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by IAN GORMELY & r & & r & & lt;span class= & quot;dropcap & quot; & I & lt;/span & t's often said you can't judge a book by its cover. When it comes to music, you can't judge a band from its album cover. Take Protest the Hero's new record Fortress -- in the foreground is a female goddess, arrows piercing out from her shoulder armor, her long flowing hair blowing out from under a helmet adorned with antlers. In the background, two symmetrical rams' heads face away from each other while a glowing sun illuminates the entire scene. Most people would assume it's some sort of punk or metal record, filled with crunching riffs and screaming vocals -- and they'd be right.





Still, Rody Walker, Protest the Hero's lead singer, defies the stereotype of the dark metal mind or the spit-and-venom-spewing punk. "I'm a big fan of Trek of all kinds," says Walker from the band's tour bus.





& lt;span class= & quot;dropcap & quot; & W & lt;/span & alker and company (guitarists Luke Hoskin and Tim Millar, bassist Arif Mirabdolbaghi and drummer Moe Carlson) are like so many of Canada's best punk and metal bands these days in that they hail from suburban Ontario.





Shortly after forming in 2003, Protest the Hero released a debut EP, A Calculated Use of Sound. The band moved to Halifax, Nova Scotia, immediately after graduating and gained a reputation for kinetic live performances and the hard political stances they took in their lyrics. The band's debut full-length, Kezia, was released in 2005 on Underground Operations Records and soon caught the ear of Rich Egan, owner of mega-indie Vagrant Records, which released the album stateside.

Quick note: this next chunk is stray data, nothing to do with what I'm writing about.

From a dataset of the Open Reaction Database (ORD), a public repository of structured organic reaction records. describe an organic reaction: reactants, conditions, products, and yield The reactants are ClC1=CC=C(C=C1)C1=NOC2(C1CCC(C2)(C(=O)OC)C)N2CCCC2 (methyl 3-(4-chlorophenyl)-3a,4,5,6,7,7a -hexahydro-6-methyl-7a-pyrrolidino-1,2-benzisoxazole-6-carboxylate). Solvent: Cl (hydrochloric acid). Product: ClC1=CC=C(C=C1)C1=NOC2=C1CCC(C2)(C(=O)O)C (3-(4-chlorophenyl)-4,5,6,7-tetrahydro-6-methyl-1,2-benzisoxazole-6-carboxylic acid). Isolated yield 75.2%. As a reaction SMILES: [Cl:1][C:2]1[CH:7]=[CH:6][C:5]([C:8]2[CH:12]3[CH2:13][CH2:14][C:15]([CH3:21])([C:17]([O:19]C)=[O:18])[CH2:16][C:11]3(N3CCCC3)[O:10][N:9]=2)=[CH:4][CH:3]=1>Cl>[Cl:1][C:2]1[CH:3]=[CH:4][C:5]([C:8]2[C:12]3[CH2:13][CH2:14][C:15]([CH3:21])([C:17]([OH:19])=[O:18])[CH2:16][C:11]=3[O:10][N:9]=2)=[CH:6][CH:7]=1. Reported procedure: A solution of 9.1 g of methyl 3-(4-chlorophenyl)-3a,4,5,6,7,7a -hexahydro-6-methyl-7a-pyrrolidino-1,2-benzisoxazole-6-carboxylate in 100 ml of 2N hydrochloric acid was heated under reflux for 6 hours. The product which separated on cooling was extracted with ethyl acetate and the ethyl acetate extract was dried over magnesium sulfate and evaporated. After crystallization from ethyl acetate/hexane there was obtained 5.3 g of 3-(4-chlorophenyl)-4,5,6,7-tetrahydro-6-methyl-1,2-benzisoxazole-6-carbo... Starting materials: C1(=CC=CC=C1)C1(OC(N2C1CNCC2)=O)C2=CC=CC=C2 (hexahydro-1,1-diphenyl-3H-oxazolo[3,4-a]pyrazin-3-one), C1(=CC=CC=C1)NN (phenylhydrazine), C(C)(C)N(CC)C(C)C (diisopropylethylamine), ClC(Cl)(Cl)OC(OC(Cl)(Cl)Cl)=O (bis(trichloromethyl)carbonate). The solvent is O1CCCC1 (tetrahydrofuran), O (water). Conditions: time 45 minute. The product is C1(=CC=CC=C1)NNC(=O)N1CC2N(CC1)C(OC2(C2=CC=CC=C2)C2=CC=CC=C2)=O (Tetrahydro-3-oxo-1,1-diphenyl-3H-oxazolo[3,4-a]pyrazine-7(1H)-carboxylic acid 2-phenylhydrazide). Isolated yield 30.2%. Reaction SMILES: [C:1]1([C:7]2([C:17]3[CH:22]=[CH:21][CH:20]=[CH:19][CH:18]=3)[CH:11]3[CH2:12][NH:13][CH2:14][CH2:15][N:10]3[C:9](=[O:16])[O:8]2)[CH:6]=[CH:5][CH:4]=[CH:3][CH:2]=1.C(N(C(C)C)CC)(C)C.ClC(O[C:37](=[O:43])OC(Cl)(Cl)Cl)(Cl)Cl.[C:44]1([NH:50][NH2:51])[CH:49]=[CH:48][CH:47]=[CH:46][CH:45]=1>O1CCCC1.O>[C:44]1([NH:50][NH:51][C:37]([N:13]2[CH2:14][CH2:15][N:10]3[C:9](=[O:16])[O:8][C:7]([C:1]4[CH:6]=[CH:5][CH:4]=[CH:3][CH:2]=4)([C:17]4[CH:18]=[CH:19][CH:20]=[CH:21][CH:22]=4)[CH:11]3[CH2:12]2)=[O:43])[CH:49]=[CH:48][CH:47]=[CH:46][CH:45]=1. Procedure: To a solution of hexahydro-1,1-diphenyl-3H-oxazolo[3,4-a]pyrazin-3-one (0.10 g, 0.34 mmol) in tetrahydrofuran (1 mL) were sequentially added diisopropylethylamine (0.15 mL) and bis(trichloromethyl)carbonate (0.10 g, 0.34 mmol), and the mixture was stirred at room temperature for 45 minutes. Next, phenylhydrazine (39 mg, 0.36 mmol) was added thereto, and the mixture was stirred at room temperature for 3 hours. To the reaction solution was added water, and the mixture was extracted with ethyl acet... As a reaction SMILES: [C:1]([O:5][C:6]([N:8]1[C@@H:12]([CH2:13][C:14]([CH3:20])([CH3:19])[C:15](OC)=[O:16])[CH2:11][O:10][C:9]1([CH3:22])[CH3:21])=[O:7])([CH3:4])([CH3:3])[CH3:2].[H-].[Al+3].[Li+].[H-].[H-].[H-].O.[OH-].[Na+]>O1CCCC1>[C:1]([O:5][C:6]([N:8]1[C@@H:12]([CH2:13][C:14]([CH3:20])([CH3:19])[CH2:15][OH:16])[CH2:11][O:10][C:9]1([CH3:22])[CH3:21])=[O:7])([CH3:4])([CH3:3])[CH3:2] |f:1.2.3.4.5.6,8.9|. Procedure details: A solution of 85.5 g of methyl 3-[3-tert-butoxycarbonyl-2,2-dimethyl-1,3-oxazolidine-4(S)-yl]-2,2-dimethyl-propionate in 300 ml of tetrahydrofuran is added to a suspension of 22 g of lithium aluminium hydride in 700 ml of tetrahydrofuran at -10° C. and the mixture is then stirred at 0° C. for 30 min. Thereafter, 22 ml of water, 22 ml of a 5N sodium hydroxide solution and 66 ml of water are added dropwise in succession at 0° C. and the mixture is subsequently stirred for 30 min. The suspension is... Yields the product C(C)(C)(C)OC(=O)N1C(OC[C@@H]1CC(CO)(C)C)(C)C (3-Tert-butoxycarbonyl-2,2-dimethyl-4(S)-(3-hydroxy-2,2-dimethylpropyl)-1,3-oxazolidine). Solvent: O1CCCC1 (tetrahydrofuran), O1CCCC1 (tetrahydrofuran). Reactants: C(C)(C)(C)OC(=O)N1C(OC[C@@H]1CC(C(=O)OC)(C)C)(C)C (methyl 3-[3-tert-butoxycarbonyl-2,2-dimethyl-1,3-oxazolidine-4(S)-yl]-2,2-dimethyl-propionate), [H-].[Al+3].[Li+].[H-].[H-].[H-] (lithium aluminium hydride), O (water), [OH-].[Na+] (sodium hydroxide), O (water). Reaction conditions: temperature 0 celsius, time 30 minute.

When it came time to record Fortress last summer, Walker says the starting point was the same as always -- the dense lyrical concepts created by bass player and chief lyricist Mirabdolbaghi. Once he penned the rough lyrics, the whole band wrote music around them. Walker then came up with the (often screamed) melodies.





A new twist to the template came when Vadim Pruzhanov, of English power metal band Dragonforce, provided keyboards for the song "Limb from Limb." The track inspired the band to start, according to Walker, "picking around with some synths" in the studio.





While that aspect of the band has evolved, Walker's onstage interactions with his fans have remained constant -- constantly antagonistic. During a gig in Utah, opening for Christian metal band As Cities Burn, Walker repeatedly told the crowd the headliners were in the back slaughtering goats as sacrifices to their heathen gods. The singer says it was his way of coming to terms with "the obligatory nature of the record industry." Whatever the hell that means.





Protest the Hero with Chiodos, MXPX and the Color Fred at Big Easy on Thursday, April 10, at 7:30 pm. $20. Visit ticketswest.com or call 325-SEAT. A version of this story originally appeared in Halifax's The Coast.
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